TCA cycle and electron transport chain modulations are associated with alterations in reactive oxygen species (ROS), which are known to regulate pulmonary vasodilation or vasoconstriction [52]. For example, the redox-sensitive nuclear factor erythroid 2-related factor 2 (Nrf2) is a transcription factor that decreases ROS generation and subsequent inflammation. In preclinical PH studies, Nrf2 activation improves mitochondrial dysregulation, decreases ROS and inflammatory signalling, and consequently improves arterial and RV remodelling [53]. A chemical inducer of Nrf2, bardoxolone methyl, is under investigation in a phase II clinical study in PAH patients (NCT) [54]. Although beyond the scope of this review and reviewed in detail elsewhere [55], ROS dynamics are further influenced in PH by various forms of superoxide dismutase [56], voltage gated potassium channels (Kv) [57], and L-type voltage gated calcium channels, to name but a few. In this regard, Kv channels are controlled by key upstream metabolic effectors such as the AMP-activated protein kinase (AMPK). As previously reviewed, the antidiabetic drug metformin, a known stimulator of AMPK, was found to protect against the development of PH in both hypoxia and monocrotaline (MCT) rat models, while also displaying antiremodelling properties. Other AMPK activators, such as salicylate and methotrexate may also be effective. A clinical trial to evaluate the effects of metformin on pulmonary vascular function in patients with PAH is currently recruiting patients (NCT).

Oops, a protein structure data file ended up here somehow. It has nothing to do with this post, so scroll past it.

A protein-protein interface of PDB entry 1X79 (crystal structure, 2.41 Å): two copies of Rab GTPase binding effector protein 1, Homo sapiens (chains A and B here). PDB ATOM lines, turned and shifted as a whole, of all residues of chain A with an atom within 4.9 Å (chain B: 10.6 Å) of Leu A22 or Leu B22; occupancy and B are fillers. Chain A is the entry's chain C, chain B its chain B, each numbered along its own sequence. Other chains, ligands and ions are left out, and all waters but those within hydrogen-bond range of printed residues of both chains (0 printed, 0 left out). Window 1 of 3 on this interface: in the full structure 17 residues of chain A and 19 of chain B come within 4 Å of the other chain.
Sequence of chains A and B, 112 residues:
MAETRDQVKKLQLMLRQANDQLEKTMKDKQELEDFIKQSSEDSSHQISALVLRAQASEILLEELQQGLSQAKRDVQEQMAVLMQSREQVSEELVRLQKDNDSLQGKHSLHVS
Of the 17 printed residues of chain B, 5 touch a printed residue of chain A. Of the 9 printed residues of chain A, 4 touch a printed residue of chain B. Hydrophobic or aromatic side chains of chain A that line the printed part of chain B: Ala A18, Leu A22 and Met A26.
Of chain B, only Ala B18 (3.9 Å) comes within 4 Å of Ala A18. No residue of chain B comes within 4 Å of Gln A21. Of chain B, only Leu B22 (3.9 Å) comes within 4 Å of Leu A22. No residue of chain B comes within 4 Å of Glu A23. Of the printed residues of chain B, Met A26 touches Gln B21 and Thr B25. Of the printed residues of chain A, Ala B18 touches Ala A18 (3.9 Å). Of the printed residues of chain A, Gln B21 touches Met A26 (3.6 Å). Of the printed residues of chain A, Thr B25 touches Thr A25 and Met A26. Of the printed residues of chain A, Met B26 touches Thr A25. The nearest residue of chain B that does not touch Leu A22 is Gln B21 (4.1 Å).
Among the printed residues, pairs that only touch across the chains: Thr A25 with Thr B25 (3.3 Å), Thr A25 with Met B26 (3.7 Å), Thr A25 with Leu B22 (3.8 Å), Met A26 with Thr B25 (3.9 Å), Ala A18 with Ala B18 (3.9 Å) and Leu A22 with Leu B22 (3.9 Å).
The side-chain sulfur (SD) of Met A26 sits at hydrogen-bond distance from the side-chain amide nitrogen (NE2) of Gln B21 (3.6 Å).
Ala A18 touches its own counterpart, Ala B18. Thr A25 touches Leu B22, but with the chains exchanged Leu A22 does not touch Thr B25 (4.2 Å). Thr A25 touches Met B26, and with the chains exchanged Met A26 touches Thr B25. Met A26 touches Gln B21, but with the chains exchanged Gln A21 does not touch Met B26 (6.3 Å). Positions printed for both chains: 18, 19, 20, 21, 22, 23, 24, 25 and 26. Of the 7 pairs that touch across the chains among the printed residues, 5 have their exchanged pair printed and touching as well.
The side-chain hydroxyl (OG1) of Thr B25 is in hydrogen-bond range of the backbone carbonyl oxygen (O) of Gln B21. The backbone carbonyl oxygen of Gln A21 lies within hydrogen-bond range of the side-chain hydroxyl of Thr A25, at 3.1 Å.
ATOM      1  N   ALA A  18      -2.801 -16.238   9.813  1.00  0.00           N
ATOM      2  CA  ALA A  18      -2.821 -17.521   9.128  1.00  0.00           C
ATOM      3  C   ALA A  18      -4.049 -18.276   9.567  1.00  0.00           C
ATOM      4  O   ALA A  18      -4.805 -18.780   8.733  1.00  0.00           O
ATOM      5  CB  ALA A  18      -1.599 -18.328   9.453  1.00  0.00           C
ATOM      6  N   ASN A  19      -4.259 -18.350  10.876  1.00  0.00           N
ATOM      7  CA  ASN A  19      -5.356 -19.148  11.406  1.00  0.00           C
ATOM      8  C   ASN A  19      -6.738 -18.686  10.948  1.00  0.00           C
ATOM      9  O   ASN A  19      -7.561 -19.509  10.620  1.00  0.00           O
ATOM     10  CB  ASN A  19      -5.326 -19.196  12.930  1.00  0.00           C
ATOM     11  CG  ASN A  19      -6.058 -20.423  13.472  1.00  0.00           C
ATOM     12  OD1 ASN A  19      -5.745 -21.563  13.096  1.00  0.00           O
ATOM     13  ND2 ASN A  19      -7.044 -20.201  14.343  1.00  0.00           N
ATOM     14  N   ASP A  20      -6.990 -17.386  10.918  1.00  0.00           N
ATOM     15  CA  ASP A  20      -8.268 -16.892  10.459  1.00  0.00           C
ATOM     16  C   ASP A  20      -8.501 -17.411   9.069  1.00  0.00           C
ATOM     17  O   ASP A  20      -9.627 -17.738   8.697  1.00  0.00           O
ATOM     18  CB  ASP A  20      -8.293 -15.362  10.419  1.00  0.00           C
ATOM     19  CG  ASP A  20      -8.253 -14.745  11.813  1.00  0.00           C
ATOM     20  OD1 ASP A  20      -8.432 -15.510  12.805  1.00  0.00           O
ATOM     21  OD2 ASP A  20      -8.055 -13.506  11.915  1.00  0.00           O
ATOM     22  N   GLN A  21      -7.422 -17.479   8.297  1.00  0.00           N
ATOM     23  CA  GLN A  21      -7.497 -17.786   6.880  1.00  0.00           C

Mitochondrial metabolic functions depend substantially on intramitochondrial calcium dynamics. Uncoupling protein (UCP)2 is a calcium uniporter which transports calcium from the endoplasmic reticulum into mitochondria [58]. Genetic ablation of UCP2 in cultured PASMCs resulted in mitochondrial hyperpolarisation and decreased activity of calcium-sensitive mitochondrial enzymes [59, 60]. In endothelial cells, loss of UCP2 promoted mitophagy and decreased mitochondrial synthesis [61]. Correspondingly, in mice, genetic deficiency of UCP2 increased pulmonary vascular remodelling and promoted the development of PH [59, 60]. Additionally, microRNA-dependent impairment of another calcium uniporter (the mitochondrial calcium uniporter complex) resulted in decreased mitochondrial calcium levels and a concomitant PAH phenotype in PASMCs as well as in MCT rats [62]. Further downstream, calcium dynamics are dysregulated at the level of the sarco-/endoplasmic reticulum calcium-ATPase (SERCA), a sarcoplasmic reticulum transporter that is downregulated in PAH. Gene transfer of SERCA2a in both rodent and porcine PH models rescued expression of SERCA2 in pulmonary arteries, resulting in decreased pulmonary artery pressure and improved RV function [63, 64]. Additionally, dysregulated calcium homeostasis can alter electrical dynamics within the cell and mitochondria. Studies have implicated glycolysis in the control of the mitochondrial permeability transition pore, a voltage- and redox-dependent channel that remains closed under hyperpolarised mitochondrial membrane potential and thus promotes cell survival [65]. Finally, the transfer of calcium from the endoplasmic reticulum to mitochondria, specifically dependent on the protein Nogo-B, has been studied in the pulmonary vasculature and found to be important in the development of PH [66]. Further work will be necessary to determine whether more substantial links exist between endoplasmic reticulum stress and metabolic dysregulation in PH.